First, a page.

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90s TV legend discusses overcoming obstacles

By Neil Strebig, Point Park News Service:

Kevin Sorbo, the Minnesota native, author, and television/movie star will be visiting Pittsburgh this upcoming weekend for the Pittsburgh Comic Con at the David L. Lawrence Convention Center. The second annual Pittsburgh Comic Con, sponsored by Wizard World, will host over a dozen celebrities, writers, illustrators and geek centric personalities including the cast of Netflix’s hit “Daredevil,” Nichelle Nichols of “Star Trek” and WWE Superstar Finn Balor.

Photo credit: kevinsorbo.net
Photo credit: kevinsorbo.net

We caught up with Sorbo, the former star of USA Network’s “Hercules: The Legendary Journey” and SyFy’s “Andromeda” via a phone interview about the upcoming events. Sorbo, whose wife is a South Hills native, shared his thoughts on life at conventions, how he overcame health troubles and shared some advice on the industry.

**Note some of the questions and answers have been edited for space**

Listen to the interview in its entirety here.

Q: When you go to conventions, what is it like for you? Do you have more of the “Hercules” crowd or more of the “Andromeda” crowd?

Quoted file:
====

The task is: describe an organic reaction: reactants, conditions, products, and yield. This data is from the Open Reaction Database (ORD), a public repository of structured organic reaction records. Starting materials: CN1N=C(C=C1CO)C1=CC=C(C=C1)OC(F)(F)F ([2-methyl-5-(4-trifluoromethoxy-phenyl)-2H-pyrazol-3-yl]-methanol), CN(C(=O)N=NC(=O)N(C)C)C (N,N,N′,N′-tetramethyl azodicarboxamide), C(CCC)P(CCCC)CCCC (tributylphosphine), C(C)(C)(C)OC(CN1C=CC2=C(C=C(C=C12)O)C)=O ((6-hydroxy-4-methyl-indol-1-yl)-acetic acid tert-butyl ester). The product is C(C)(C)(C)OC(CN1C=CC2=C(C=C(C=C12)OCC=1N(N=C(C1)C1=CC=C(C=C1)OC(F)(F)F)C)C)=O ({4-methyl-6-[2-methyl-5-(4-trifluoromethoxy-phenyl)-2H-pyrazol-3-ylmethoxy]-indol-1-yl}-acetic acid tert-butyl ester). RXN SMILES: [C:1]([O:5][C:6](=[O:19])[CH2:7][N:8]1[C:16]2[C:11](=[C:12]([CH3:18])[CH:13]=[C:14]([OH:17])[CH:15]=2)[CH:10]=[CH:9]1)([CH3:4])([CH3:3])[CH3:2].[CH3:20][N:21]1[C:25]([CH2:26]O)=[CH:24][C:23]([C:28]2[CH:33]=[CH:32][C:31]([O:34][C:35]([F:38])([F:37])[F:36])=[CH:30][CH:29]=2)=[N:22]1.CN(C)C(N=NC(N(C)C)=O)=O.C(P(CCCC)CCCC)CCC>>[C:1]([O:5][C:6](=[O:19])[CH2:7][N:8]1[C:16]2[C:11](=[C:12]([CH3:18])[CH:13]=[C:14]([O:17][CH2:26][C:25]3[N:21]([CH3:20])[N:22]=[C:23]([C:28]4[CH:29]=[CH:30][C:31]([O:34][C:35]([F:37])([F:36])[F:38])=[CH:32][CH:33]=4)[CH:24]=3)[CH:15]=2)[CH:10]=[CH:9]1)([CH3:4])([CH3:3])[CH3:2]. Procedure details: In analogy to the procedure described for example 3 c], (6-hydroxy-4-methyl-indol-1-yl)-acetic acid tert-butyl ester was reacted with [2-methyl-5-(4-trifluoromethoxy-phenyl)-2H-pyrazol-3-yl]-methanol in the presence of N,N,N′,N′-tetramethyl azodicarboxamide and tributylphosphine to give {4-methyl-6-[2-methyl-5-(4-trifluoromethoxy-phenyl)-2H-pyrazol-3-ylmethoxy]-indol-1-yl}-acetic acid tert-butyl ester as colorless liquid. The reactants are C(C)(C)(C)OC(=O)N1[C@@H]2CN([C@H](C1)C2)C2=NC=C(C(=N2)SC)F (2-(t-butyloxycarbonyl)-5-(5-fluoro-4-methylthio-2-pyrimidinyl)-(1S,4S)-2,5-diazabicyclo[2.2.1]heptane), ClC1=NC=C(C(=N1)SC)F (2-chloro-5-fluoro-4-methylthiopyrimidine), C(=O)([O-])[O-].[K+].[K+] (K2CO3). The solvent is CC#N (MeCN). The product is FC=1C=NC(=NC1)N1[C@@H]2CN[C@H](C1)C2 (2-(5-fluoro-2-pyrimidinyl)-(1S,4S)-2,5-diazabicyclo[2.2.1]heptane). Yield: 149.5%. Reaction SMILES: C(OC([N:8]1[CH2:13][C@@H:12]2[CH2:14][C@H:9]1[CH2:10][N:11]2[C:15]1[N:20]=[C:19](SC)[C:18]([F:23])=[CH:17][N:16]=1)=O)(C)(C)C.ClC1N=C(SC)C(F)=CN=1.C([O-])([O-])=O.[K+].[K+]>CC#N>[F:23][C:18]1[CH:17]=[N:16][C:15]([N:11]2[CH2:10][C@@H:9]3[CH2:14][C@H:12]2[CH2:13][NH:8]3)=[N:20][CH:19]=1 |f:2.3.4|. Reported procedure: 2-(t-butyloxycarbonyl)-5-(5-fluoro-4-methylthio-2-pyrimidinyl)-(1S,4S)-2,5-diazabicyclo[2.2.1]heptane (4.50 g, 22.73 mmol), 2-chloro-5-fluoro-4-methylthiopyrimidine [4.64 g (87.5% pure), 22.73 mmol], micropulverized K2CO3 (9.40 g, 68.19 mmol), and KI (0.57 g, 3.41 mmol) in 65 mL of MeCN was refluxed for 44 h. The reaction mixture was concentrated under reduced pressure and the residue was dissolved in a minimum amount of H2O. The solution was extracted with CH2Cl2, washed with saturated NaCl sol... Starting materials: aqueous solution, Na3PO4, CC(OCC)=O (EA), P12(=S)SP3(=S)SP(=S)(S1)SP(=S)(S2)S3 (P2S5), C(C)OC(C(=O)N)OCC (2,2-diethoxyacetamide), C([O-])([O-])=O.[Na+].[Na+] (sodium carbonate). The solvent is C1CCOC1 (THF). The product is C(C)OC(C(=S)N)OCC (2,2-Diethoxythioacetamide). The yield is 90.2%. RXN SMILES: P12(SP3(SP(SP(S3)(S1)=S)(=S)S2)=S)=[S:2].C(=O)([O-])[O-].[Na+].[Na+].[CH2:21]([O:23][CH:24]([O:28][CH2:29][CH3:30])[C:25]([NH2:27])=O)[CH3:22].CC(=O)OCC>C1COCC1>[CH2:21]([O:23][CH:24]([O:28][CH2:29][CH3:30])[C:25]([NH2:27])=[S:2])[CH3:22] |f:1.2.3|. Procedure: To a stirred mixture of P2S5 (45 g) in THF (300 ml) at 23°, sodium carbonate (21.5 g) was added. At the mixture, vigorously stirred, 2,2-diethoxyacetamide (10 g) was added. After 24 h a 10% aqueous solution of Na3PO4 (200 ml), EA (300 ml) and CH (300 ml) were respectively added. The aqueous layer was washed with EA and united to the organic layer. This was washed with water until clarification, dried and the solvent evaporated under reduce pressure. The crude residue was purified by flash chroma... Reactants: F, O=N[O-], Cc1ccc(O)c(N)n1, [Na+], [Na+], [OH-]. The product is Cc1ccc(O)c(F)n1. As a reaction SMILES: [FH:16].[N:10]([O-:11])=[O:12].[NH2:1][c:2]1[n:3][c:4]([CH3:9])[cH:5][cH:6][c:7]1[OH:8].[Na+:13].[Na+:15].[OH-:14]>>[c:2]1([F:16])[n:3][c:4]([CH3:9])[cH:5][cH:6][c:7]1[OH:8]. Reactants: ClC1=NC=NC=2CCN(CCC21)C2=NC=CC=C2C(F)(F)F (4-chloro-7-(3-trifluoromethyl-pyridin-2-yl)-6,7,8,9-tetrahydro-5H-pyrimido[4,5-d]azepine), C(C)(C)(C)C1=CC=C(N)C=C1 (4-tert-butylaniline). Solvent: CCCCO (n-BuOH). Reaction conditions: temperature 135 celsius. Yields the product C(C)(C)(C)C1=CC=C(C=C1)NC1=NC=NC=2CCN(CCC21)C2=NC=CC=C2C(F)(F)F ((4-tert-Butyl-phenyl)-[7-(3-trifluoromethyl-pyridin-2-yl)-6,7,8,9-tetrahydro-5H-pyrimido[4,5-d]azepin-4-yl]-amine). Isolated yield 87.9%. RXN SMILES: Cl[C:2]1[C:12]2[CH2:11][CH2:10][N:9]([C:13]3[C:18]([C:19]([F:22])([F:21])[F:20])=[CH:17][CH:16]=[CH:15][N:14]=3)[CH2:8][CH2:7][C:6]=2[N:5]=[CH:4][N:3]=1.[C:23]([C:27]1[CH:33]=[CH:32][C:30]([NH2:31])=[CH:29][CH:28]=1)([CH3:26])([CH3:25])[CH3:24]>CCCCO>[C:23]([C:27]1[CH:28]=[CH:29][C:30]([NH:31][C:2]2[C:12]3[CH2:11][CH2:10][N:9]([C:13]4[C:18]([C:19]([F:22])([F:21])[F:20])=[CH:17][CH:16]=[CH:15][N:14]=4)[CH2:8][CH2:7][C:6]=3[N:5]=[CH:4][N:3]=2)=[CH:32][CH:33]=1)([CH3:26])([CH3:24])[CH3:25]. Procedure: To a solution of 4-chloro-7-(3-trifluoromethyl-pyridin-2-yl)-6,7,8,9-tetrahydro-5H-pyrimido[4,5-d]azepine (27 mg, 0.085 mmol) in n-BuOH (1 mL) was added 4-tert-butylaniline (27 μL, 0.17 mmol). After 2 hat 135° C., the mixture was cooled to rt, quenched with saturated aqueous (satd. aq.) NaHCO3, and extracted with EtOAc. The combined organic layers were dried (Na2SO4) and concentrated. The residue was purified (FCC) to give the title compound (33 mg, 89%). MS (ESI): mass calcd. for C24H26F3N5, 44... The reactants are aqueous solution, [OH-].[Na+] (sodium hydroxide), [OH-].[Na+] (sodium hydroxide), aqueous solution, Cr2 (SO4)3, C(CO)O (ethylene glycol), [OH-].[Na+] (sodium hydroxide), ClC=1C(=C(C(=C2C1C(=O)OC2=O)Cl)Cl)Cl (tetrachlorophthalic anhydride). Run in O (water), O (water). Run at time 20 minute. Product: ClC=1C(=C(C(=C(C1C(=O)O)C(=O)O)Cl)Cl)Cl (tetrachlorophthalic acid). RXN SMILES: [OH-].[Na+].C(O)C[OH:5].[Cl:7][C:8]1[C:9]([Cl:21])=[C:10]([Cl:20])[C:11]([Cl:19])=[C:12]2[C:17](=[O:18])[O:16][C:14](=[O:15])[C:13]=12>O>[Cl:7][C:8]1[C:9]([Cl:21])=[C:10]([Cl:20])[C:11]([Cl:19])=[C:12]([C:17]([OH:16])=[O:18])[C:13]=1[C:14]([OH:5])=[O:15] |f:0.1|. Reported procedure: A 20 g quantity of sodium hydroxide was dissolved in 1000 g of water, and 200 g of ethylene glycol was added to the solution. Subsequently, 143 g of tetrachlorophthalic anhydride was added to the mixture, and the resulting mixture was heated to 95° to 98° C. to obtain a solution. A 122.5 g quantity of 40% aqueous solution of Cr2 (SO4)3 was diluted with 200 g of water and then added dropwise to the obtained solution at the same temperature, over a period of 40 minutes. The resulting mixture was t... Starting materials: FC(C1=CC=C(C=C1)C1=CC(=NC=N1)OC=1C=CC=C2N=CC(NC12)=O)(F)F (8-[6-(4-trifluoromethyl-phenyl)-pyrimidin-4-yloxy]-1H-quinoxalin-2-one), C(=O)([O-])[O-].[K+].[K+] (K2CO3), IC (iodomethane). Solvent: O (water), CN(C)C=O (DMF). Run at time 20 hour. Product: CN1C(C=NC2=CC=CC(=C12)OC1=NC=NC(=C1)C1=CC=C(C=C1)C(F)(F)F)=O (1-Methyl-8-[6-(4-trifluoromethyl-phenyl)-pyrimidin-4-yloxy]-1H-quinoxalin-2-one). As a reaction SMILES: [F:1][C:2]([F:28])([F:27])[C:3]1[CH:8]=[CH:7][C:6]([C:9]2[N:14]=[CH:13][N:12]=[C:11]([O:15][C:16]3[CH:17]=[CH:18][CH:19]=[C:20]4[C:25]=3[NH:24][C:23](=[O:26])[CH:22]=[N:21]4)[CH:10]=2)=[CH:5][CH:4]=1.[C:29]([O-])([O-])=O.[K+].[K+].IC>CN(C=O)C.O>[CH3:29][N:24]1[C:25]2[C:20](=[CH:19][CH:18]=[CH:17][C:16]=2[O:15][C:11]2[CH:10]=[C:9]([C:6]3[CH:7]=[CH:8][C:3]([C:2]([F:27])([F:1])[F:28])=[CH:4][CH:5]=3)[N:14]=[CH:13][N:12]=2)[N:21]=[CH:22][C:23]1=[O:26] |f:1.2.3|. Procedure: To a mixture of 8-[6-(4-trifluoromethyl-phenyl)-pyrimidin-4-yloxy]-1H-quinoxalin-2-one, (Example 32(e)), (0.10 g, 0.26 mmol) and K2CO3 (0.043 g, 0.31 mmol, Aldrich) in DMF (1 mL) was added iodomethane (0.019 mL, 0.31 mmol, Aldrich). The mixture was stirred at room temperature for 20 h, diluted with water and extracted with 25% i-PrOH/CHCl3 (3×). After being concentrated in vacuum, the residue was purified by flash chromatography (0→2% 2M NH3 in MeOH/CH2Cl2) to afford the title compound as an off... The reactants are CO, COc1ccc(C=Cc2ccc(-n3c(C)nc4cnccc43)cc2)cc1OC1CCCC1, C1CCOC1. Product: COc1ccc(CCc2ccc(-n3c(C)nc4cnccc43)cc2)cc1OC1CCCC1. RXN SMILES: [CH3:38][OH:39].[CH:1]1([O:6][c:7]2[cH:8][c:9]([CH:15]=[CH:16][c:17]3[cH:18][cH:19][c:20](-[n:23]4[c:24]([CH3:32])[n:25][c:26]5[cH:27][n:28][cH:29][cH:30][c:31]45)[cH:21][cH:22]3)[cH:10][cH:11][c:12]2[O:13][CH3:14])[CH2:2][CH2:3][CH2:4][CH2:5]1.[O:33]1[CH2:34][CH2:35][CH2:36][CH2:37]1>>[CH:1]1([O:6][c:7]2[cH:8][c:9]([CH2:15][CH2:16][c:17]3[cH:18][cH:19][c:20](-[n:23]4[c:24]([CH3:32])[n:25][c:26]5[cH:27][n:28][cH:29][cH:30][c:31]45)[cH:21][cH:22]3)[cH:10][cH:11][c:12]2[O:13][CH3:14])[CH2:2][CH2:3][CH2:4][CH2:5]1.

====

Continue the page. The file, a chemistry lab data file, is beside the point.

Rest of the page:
A: You know between “Herc” and “Andromeda” – if it’s between those two shows – it’s probably “Herc” 70 percent, “Andromeda” 30 percent. I find that kind of interesting because “Andromeda” was the first show ever created by Gene Roddenberry. He wrote it way back in 1969 after the original Star Trek series finished. I shot “Hercules” in New Zealand from 1993-2000 and I shot “Andromeda” from 2000-2005 up in Vancouver, B.C. But since then in the last eleven years, I’ve shot 51 movies, but now more than half the crowd comes up more to talk about one of my other movies then those other two. It’s sort of a crossover crowd now, not just a fantasy and sci-fi crowd. It is a crowd that appreciates whether it’s a faith-based movie, a psychological thriller or an action movie, whatever it might be. I bring quite a variety of pictures now because it is amazing how people want different shots not just the two shows that I did for such a long time, so it is quite a mixture now.

Q: What was it like then – I know you had the health issues and everything else, which I’ll get to, but what was it like coming down from 90s TV star, a household name to then kind of reinventing yourself?